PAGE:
Computer forensics expert testifies at fraud trial
A British computer forensics expert found e-mails and invoices that appeared to have been created on the home computer of fraud-accused Kyril Burrows, a jury heard.
Paul Weall, who assisted Bermuda Police as a consultant, examined data from computers seized by police during their investigation of Mr Burrows and his wife Delcina Bean-Burrows.
The couple are on trial at Supreme Court facing 35 charges including cheating Government, obtaining Government money by deception and false accounting. They are defending themselves.
According to Mr Weall, the names of 12 files on one of the couple’s computers began with the words “deception e-mail evidence”.
Amongst them was a document Mr Burrows presented to a prosecution witness, Robert Horton, when he cross-examined him last month.
Mr Burrows, who worked as a buildings manager at Works and Engineering, is accused along with his wife of stealing more than $553,000 of taxpayers’ money to fund their life of luxury.
Mr Burrows, 48, is accused of dishonestly submitting invoices so Government paid to rebuild the house he shared in St George’s with his 49-year-old wife.
He’s further accused of directing Government funds to his wife’s companies Ren Tech and Theravisions for work that was not done. He is further alleged to have spent Government cash on three televisions for his private use.
Mr Weall explained during his evidence that he found what appeared to be an invoice on one of the computers with the name Simmons Maintenance. The author was revealed to be Kyril Burrows according to his search of the computer data.
Asked to compare the document to one the jury had already seen, which was submitted to the Accountant General and signed off for payment by Mr Burrows, Mr Weall said the documents were exactly the same.
He told the jury the invoice was found in a document folder on the computer labelled “transferred files May 30 2007, Prospect, Contractors”.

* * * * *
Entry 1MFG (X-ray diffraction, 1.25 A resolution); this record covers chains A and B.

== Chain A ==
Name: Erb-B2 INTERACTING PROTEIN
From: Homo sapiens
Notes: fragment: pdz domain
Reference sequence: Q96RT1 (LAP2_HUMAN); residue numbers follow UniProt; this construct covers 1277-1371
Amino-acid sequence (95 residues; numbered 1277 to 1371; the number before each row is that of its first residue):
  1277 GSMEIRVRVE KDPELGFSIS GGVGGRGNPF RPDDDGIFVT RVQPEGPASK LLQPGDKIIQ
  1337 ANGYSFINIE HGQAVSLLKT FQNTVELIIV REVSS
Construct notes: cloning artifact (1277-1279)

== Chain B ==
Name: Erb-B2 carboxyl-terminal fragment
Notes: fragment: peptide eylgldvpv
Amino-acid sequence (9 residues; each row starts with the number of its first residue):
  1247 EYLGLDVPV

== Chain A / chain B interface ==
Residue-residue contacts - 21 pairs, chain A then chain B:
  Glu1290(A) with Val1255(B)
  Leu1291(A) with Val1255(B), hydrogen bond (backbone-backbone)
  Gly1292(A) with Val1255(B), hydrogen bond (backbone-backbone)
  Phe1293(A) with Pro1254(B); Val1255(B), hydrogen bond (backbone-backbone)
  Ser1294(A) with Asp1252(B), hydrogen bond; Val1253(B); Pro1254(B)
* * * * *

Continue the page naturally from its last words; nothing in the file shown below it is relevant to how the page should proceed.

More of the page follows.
He said it appeared to have been copied over from another computer on that date and that he also found a template on Mr Burrows’s computer for such an invoice.
This template appeared to have been sourced from the Microsoft computer website.
Mr Weall also told the jury about several documents on an external hard drive seized from the Burrows residence on March 1 2012 which were entitled “deception e-mail evidence.”
He explained that this contained documents which involved cutting and pasting of e-mails using the Word programme.
He compared them to e-mails found by investigators on the Government of Bermuda’s e-mail server and said in some cases, they could not be found on the server.
In other cases, e-mails on the Government server had been altered using the Word programme on the home computer.
Mr Weall said the “deception e-mail” files appeared to have been last altered or edited on the computer in October 2011 and January 2012.
The files contained e-mails dated 2008. Some involved exchanges between Mr Burrows and various colleagues at Works and Engineering including Permanent Secretary Mr Horton and chief surveyor David Brown.
Last month, Mr Horton was called as a witness for the prosecution. He told the jury he had “no recollection” of permitting two TV sets at the centre of some of the charges to be taken to Mr Burrows’s home.
When he was cross-examining Mr Horton, Mr Burrows presented him with what he described as an e-mail exchange dating from February 6 2008.
He told Mr Horton it came after Mr Horton and Minister Derrick Burgess visited the Prospect depot where he worked. The document he presented appeared to show David Brown asking Mr Horton to confirm his verbal approval that three TVs from the depot should be relocated to the couple’s home, following a directive from the Minister.
Mr Horton’s reply was “approval confirmed” according to the information he read out to the jury from the document presented to him by Mr Burrows.
Mr Horton told Mr Burrows he had no recollection of him giving a verbal agreement for the TVs to be relocated, and did not recall the e-mail he had been presented with. However, he confirmed it appeared to be sent and received by him according to the printout given to him by Mr Burrows.
Ms Mulligan pointed out, and Mr Horton agreed, that the printout from Mr Burrows saw the subject line change between the original e-mail and the reply. Mr Horton also agreed with the prosecutor that in one e-mail there was a space in the subject line and on another there is not.
Mr Weall told the jury this document was located on a Word document in one of the “deception e-mails” files on Mr Burrows’s computer.
He said it could not be located on the Government server. Government IT system worker Noel Taylor had testified earlier in the trial that all of Mr Burrows’s and Mr Brown’s e-mails for the relevant time period were still stored on the Government server, including deleted e-mails.
Mr and Mrs Burrows deny all the charges against them, and the case continues.